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If you don't know how to make a decision, then don't make it

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Quick description

Very often a proof requires one to choose some object that will make the rest of the proof work. And very often it is far from obvious how to make the choice. Often a good way of getting round the problem is to take an arbitrary object of the given type, give it a name X, and continue with the proof as if you had chosen X. Along the way, you will find that you need to assume certain properties P_1,\dots,P_k of X. Then your original problem is reduced to the question "Does there exist an object of the given type with properties P_1,\dots,P_k?" Often, this is a much more straightforward question than the main problem you were trying to solve.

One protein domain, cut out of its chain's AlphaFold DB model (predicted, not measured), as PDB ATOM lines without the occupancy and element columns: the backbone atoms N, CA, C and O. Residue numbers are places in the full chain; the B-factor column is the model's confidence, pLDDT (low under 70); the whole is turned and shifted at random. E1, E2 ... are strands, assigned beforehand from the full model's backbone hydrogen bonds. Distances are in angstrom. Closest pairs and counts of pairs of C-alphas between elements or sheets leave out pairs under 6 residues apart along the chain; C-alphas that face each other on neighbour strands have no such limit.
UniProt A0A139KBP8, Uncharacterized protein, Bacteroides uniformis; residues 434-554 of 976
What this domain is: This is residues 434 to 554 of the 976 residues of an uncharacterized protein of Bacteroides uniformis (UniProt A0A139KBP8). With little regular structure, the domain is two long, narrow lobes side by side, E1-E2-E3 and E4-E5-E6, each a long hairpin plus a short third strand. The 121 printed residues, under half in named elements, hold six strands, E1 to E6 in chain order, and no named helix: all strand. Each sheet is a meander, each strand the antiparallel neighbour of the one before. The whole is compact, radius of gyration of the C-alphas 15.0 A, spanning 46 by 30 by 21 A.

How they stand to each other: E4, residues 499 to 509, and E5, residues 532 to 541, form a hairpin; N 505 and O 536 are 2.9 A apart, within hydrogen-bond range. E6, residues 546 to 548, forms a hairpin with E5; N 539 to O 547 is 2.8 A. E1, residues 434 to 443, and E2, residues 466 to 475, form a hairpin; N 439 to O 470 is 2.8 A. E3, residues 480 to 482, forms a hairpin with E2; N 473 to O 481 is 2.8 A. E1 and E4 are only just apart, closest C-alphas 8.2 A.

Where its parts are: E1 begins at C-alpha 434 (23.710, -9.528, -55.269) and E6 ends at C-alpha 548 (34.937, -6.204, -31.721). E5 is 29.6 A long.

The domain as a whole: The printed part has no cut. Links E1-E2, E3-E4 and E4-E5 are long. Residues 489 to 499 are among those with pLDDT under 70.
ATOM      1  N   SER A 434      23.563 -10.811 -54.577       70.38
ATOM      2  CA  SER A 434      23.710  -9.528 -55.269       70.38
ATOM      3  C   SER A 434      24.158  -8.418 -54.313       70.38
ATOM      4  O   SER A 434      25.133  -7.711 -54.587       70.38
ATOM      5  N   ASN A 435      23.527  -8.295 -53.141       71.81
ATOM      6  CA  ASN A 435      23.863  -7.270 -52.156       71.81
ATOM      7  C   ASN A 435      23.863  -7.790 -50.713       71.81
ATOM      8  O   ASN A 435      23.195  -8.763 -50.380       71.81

A very simple example would be doing an analysis argument where a certain parameter has to be small enough. But it would be nice to have some much more structural examples. An example already appears in the article How to solve cubic and quartic equations in the course of the discussion of the general solution of a cubic.

See also "Keep parameters unspecified until it is clear how to optimize them".